The markets regulator and Central Bank of India are conducting investigations into approximately twelve instances of switch investment vehicles (AIFs) suspected of being utilized to bypass regulations. These investigations involve various allegations, including the practice of “evergreening” stressed loans. This information has been shared by three sources who possess firsthand knowledge of the substance.
The inquiries may result in heightened revelations and enhanced examination for a type of investment encompassing private credit funds, which have attracted substantial amounts of capital from affluent individuals and institutions worldwide due to their adaptable nature and lenient regulatory framework.
Alternative Investment Funds Have Been Misused
The detection of multiple instances by the Securities and Exchange Board of India (SEBI) about the misuse of Alternative Investment Funds (AIFs) in the range of 150 billion to 200 billion Indian rupees ($1.8 billion to $2.4 billion) has come to light. These cases involve the circumvention of regulatory frameworks established by various financial authorities, including the Reserve Bank of India (RBI), as reported by a reliable source.
The sources have chosen to remain anonymous due to their lack of authorization to engage with the media. The responses from SEBI and RBI regarding the requests for comment still need to be received.
In contrast to the substantial sum of 8.4 trillion rupees under the management of AIFs, it is noteworthy that the instances of detected misuse, although relatively modest, hold significance, as indicated by the second source.
The ongoing investigations encompass situations wherein non-bank lenders have sold distressed loans to Alternative Investment Funds (AIFs) that the same lender partially establishes. The infusion of new funds into these AIFs is subsequently utilized to repay the initial debt, thereby averting the loans from deteriorating into non-performing assets. A reliable secondary source has provided this information.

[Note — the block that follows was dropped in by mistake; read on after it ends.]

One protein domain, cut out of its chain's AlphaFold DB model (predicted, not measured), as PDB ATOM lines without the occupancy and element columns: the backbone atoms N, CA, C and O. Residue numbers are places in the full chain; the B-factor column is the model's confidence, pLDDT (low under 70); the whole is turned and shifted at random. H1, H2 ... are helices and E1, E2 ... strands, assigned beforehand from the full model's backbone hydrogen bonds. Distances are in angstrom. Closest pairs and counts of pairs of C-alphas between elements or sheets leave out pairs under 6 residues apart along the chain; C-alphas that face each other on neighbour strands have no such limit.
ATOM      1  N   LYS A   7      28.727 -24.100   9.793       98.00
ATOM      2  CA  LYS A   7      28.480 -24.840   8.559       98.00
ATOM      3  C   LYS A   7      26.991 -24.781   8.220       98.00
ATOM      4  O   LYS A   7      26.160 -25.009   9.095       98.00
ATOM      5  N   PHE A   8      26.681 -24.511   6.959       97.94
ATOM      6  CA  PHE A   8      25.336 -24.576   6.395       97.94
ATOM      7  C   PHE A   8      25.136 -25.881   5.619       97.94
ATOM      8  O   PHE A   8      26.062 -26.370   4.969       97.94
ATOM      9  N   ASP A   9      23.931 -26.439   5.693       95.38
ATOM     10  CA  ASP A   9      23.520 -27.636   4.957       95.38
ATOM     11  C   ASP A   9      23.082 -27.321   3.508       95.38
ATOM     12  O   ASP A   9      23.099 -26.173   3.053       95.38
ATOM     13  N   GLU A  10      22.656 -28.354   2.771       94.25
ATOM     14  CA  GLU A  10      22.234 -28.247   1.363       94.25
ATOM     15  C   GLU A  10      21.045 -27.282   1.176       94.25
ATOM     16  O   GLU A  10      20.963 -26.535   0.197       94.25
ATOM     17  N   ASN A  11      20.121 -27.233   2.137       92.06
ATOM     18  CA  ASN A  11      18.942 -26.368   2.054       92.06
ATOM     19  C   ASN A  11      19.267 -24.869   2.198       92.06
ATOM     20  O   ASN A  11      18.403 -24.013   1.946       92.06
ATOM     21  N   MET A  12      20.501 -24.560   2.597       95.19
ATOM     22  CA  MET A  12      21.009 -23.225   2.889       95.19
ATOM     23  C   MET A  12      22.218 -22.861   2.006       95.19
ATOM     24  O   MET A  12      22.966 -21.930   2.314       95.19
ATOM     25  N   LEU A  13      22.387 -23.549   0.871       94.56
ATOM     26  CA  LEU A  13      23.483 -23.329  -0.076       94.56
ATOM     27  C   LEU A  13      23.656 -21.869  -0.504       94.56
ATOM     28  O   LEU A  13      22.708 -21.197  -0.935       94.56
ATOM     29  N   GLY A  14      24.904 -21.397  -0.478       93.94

According to the source, the practice above can be categorized as “classic evergreening.”
The first and third sources have reported initiating inquiries into these cases by the central bank. If such occurrences of misuse of Artificial Intelligence Frameworks (AIFs) are substantiated, potential consequences may include the imposition of penalties or restrictions on business operations, particularly in severe circumstances.
Investigations Into the Circumvention of Legislation Continue
According to information provided by the first and third sources, it has been observed that in various ongoing investigations, the utilization of AIFs has been employed to circumvent imposed limitations on foreign investment within specific sectors. Studies are underway regarding instances in which insolvency regulations are being avoided through utilizing Alternative Investment Funds (AIFs).
At a recent conference in Mumbai, SEBI whole time member Ananth Narayan highlighted the identification of multiple instances where AIF structures have been employed to bypass existing regulatory frameworks. Such cases can elicit concern despite our desire for the industry’s expansion.
As per the circular issued in June, the market regulator has mandated Alternative Investment Funds (AIFs) to submit comprehensive reports encompassing their assets and liabilities through India’s share depositories, effective from the conclusion of the current month.
Furthermore, the industry must take proactive measures to self-regulate and establish a comprehensive code of conduct for all its members.
The proposal to cease priority payouts to investors in credit funds, introduced in June, has been temporarily suspended due to resistance from the industry, as reported by the sources above.
Priority payouts refer to a financial arrangement wherein investment is divided into distinct senior and junior tranches; each assigned a specific risk and priority in payout.